#38 A Night at the Opera

Watched: September 10 2016

Director: Sam Wood

Starring: The Marx Brothers

Year: 1935

Runtime: 1h 36min

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Is there anything left to say on the Marx Brothers? We think not, and so we will not, except to tell you to watch this one too. Boom! Shortest blog entry in 1000filmsblog history!

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Cue out-of-context pictures

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What we learned: we still love the Marx Brothers. Groucho is still the most quotable bastard in movie history. Chico is still our favourite pianist. Harpo is still creepily likable. Zeppo is still oddly replaceable…

Next time: Bride of Frankenstein (1935)

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#9 The Cameraman

Watched: August 9 2016

Directors: Edward Sedgwick & Buster Keaton

Starring: Buster Keaton

Year: 1928

Runtime: 1h 09min

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In this rollercoaster ride, the exquisite Buster Keaton portrays a slightly creepy hair-sniffing tintype photographer who falls instantly in love with a charming young lady played by the beautiful Marceline Day. He finds out that she works for MGM News Reel and promptly decides to get a job there as a cameraman. Which is kind of stalkery, but he is so nonthreatening that he gets away with it. He is also adorably uncoordinated with the camera, and slapstick ensues.

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“Which emotion am I conveying now?”

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The characters are very likable. Probably for the first time (in terms of films we’ve watched for this project), the hero has fallen for a lady worth making good for. Sally is sweet and kind, and she tries to help him and give him advice when he accidentally double exposes all of his footage. She does not seem to care that he has very little money, and she appears to genuinely enjoy his company. No wonder, considering all the other douches creeping on her. At least Buster can do magic tricks!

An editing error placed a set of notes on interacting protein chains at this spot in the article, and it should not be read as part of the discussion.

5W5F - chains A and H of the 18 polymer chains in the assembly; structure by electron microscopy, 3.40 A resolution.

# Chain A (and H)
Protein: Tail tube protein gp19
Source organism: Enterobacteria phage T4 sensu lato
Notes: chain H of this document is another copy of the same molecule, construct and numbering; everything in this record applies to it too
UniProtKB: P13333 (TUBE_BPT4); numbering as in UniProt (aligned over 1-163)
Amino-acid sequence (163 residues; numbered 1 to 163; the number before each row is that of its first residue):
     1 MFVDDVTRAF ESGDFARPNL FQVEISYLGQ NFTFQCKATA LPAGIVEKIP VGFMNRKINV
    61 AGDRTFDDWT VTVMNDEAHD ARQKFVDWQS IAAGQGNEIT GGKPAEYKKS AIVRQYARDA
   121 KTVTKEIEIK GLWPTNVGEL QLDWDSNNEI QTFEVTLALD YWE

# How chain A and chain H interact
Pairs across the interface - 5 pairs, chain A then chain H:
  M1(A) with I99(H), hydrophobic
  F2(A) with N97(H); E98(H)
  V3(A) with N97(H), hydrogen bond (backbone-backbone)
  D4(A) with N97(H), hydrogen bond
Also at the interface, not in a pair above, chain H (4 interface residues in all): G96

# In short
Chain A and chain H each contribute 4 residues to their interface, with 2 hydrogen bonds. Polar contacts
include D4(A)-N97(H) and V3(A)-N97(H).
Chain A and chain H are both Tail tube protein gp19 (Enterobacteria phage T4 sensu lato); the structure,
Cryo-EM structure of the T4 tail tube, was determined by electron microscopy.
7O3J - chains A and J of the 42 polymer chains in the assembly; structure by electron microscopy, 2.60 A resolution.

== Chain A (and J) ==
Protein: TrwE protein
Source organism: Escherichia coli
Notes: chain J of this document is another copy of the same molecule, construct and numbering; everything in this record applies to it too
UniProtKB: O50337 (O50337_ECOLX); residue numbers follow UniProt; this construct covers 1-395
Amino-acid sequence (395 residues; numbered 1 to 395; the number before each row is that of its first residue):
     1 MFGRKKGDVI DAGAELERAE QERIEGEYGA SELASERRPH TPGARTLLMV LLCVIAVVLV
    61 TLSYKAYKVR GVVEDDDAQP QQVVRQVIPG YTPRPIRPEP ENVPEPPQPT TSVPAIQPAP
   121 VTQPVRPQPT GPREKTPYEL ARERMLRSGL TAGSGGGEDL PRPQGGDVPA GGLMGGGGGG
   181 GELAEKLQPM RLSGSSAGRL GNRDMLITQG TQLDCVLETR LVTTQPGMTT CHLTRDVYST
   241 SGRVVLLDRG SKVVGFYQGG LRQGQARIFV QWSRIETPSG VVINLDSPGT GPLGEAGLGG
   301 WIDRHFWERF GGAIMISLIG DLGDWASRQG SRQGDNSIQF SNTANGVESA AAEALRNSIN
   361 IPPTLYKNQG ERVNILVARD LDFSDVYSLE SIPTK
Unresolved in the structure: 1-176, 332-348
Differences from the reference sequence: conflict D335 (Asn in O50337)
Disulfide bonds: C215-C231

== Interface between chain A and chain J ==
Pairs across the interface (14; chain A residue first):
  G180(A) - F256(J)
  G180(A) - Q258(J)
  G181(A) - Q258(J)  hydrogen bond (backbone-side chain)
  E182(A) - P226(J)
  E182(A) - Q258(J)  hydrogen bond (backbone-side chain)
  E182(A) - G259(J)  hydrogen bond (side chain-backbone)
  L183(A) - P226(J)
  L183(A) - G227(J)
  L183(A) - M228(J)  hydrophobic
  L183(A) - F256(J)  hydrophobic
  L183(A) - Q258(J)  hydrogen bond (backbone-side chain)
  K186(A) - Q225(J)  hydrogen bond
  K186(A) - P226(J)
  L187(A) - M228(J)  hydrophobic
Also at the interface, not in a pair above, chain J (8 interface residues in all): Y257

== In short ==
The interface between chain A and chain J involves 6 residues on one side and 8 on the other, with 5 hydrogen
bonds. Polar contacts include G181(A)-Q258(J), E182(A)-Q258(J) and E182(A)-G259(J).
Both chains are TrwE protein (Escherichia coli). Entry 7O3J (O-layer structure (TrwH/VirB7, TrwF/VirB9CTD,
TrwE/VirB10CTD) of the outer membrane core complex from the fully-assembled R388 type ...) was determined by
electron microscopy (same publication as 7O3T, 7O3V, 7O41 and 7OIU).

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“Where did my coin go now, do you think?”

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The physical comedy is this film is wonderful. There’s an amazing one-man baseball scene, a hilarious stair-running bit, a brilliant scene on a bus and a very enjoyable running gag with a police officer. As well as a delightful scene in a dressing room, which I’m sure we would have enjoyed even if he didn’t get undressed…

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Oh, what is this picture doing here? Must have snuck in by mistake

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This is the one I meant to post. With the distinctly non-sexy swimwear. Yes, that’s the one

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Among its many merits, The Camerman has a shoot out scene which rivals that of Spaced (1999-2001), and there’s a bit with a monkey. It is considered by many Keaton’s last masterpiece as he lost creative control of his movies around this time and eventually descended into alcoholism. Which is not funny. But the film is. So if, like us, you have developed a major crush on Buster Keaton, this is a definite must-see.

Next time: The Passion of Joan of Arc (1928)

#8 Steamboat Bill, Jr.

Watched: August 3 2016

Directors: Charles Reisner & Buster Keaton

Starring: Buster Keaton

Year: 1928

Runtime: 1h 10min

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Only the second Buster Keaton film and we’re already in love. He is so incredibly physically gifted, and when you combine that with his stony face you cannot avoid falling for him.

The plot is not overly complicated, but it works. A boat captain, Steamboat Bill, is being forced out of the business by a mogul named King(!). Simultaneously, the captain’s estranged son, the eponymous hero, is coming to see him for the first time since he was a baby (the son that is – not the father). Bill, Jr. is nothing like his father pictured or wanted which leads to one of the best make-over scenes in history.

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“Again, behold my happy face!”

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Bill Jr.’s relationship with King’s daughter is also a source of discord between father and son. They have a kind of Romeo and Juliet-thing going on except with more slapstick and less murder and suicide.

If you ever need an excuse to watch Buster Keaton being awesome this is it (not that anyone needs an excuse). The main part of the film is just him doing spectacular stunts and showing off his (pre-B-Boy) power moves. It’s hilarious and awe-inspiring, and you can watch the whole thing here. It’s also educational; among other things we have now learned that coconut shells were the legos of the 1920s (in terms of damage to bare feet). If you need further prompting, Steamboat Bill, Jr. includes one of Keaton’s most memorable moments; the house falling-scene.